Steph Lum: panel presentation at Health in Difference

Intersex panel participants at the Health in Difference conference, 2018

Intersex panel participants at the Health in Difference conference, 2018.

This speech was given in a panel presentation at the National LGBTI Health Alliance conference, Health in Difference, in Sydney, 12 April 2018.

Good evening everyone, my name is Steph.

My story is a story not often heard – it’s a story of just being a really boring everyday intersex person. Hey. Being intersex just does not affect my life on a day to day basis. I’m really glad I have my intersex variation. I can’t really imagine myself any other way. I would certainly never choose to have been born any differently.

What I’m told is interesting about me though, is that I’m a triplet. People seem to always be really fascinated by this. But unfortunately for my two sisters – they’re not intersex. I know, I feel a bit sorry for them too, but I guess you can’t help how you’re born.

I’m not sure who else here is part of the multiple birth party, but maybe those of you who are can relate a little bit to this experience of growing up in your own little bubble within your family bubble. In your own little echo chamber of thoughts and ideas and understandings about the world. Growing up in my triplet bubble just made me not at all in tune with societal expectations about things like bodies and relationships, so I really did just miss the memo that my body should be a certain way or that I should be able to have children or that being different in any way was considered weird. Looking back maybe that’s odd, because I guess growing up my body didn’t go through the same developmental milestones, as it were, as my sisters did, but honestly it just didn’t cross any of our minds that this could be an issue. Which probably goes someway to explain why I found out about my intersex variation relatively late in my life for what it was; I found out when I was 19, and by that point had moved cities and was no longer living at home.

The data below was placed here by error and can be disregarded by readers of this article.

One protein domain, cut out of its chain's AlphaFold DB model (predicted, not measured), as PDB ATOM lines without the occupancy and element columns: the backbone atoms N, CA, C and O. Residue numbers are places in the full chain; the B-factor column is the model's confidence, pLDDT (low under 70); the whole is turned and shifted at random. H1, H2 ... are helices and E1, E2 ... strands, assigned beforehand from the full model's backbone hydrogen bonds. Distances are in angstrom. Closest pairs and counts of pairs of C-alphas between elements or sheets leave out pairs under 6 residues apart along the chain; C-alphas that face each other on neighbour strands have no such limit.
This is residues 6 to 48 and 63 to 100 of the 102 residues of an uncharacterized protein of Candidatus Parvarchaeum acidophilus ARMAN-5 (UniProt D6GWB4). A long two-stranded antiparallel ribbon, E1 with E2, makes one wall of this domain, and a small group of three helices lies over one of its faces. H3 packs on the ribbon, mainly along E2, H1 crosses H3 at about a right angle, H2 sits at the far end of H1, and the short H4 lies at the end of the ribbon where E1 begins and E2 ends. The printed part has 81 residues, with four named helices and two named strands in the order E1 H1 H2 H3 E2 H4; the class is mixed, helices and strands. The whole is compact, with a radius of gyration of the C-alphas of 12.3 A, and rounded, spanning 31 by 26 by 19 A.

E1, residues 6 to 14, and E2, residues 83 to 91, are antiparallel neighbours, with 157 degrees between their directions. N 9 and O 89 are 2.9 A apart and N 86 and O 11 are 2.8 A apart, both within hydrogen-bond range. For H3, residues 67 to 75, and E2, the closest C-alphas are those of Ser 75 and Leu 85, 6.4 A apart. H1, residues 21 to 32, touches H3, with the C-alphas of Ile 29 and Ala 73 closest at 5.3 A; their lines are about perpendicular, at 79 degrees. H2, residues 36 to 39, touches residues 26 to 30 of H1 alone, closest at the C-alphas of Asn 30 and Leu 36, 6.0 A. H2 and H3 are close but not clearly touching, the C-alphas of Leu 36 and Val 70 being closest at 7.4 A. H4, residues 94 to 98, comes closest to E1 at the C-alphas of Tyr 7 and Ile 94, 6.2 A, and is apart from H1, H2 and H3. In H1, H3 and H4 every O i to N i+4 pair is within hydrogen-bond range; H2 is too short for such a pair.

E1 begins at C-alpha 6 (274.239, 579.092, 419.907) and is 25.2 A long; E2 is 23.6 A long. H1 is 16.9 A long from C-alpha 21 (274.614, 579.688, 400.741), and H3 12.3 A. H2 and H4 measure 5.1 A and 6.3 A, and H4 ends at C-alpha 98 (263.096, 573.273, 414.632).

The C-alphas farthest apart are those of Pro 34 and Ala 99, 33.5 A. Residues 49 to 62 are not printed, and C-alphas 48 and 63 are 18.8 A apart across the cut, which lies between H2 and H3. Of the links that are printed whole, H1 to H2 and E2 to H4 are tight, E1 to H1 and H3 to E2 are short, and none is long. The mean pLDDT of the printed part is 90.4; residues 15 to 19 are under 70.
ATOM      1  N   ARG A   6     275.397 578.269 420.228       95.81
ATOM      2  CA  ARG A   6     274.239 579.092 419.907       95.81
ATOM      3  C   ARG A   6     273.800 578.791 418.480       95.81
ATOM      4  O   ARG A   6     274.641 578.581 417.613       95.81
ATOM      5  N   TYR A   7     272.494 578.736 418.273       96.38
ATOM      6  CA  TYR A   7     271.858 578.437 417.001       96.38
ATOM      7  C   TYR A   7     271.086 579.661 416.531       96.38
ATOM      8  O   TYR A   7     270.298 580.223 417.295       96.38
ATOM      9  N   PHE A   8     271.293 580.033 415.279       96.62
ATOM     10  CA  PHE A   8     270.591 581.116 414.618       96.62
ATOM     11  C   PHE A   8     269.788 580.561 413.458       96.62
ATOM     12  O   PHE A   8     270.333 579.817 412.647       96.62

And when I found out, it just never occurred to me that it was a problem. The doctors didn’t tell me I had a problem, they just described to me how my body was and that I could change things if I wanted to – but that I didn’t need to and that was a decision I could make in my own time. My family didn’t have a problem. I didn’t have a problem. So I carried on, doing my things, living my boring everyday intersex person life – until one day I finally discovered the problem.

The problem is that my story is the exception and not the rule.

The problem is that so many people have assumed that intersex bodies have to change for them to feel normal and fit in. The problem is that so many people are pressured to look a certain way as if to validate who they are. And maybe it’s thanks to my little triplet bubble, or maybe it’s thanks to having affirmative and positive initial interactions with healthcare professionals, or maybe it’s both. But I think if my story is anything, it’s that intersex people can be okay as they are. Our bodies don’t need to be forcibly changed – what we do need, is people to not problematise things that are not problems, we need doctors who are kind and honest and give us well-evidence information and choices, and we need access to psychological and peer support. Because I understand that we don’t all have our own personal triplet cheer squad, we don’t all have two people by our side all the time, agreeing with all our life decisions – so in place of that, we need access to well-funded, affirmative peer support, both for people with intersex variations, and their families.